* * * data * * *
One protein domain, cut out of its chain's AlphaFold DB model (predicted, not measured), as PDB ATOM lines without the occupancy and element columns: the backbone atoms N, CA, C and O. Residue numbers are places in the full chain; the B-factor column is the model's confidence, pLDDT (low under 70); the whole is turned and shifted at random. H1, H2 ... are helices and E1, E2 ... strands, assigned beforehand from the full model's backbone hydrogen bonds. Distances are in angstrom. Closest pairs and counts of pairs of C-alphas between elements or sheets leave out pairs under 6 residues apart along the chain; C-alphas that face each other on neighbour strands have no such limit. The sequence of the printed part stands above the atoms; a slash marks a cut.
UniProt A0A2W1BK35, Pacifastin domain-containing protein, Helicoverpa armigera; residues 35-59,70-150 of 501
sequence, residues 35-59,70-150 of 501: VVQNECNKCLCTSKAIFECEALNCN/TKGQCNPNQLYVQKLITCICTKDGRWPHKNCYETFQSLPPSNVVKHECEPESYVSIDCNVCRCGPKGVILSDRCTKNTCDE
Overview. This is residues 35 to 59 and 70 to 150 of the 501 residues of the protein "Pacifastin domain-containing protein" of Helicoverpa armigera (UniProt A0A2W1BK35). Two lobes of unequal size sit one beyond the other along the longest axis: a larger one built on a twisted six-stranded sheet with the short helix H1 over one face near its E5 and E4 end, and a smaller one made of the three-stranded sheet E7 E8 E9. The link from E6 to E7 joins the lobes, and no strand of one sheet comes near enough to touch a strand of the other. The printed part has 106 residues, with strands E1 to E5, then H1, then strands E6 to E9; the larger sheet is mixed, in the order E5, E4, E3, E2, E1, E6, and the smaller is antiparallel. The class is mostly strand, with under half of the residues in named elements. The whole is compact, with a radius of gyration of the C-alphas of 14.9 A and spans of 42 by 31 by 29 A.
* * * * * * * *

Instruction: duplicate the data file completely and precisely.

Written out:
One protein domain, cut out of its chain's AlphaFold DB model (predicted, not measured), as PDB ATOM lines without the occupancy and element columns: the backbone atoms N, CA, C and O. Residue numbers are places in the full chain; the B-factor column is the model's confidence, pLDDT (low under 70); the whole is turned and shifted at random. H1, H2 ... are helices and E1, E2 ... strands, assigned beforehand from the full model's backbone hydrogen bonds. Distances are in angstrom. Closest pairs and counts of pairs of C-alphas between elements or sheets leave out pairs under 6 residues apart along the chain; C-alphas that face each other on neighbour strands have no such limit. The sequence of the printed part stands above the atoms; a slash marks a cut.
UniProt A0A2W1BK35, Pacifastin domain-containing protein, Helicoverpa armigera; residues 35-59,70-150 of 501
sequence, residues 35-59,70-150 of 501: VVQNECNKCLCTSKAIFECEALNCN/TKGQCNPNQLYVQKLITCICTKDGRWPHKNCYETFQSLPPSNVVKHECEPESYVSIDCNVCRCGPKGVILSDRCTKNTCDE
Overview. This is residues 35 to 59 and 70 to 150 of the 501 residues of the protein "Pacifastin domain-containing protein" of Helicoverpa armigera (UniProt A0A2W1BK35). Two lobes of unequal size sit one beyond the other along the longest axis: a larger one built on a twisted six-stranded sheet with the short helix H1 over one face near its E5 and E4 end, and a smaller one made of the three-stranded sheet E7 E8 E9. The link from E6 to E7 joins the lobes, and no strand of one sheet comes near enough to touch a strand of the other. The printed part has 106 residues, with strands E1 to E5, then H1, then strands E6 to E9; the larger sheet is mixed, in the order E5, E4, E3, E2, E1, E6, and the smaller is antiparallel. The class is mostly strand, with under half of the residues in named elements. The whole is compact, with a radius of gyration of the C-alphas of 14.9 A and spans of 42 by 31 by 29 A.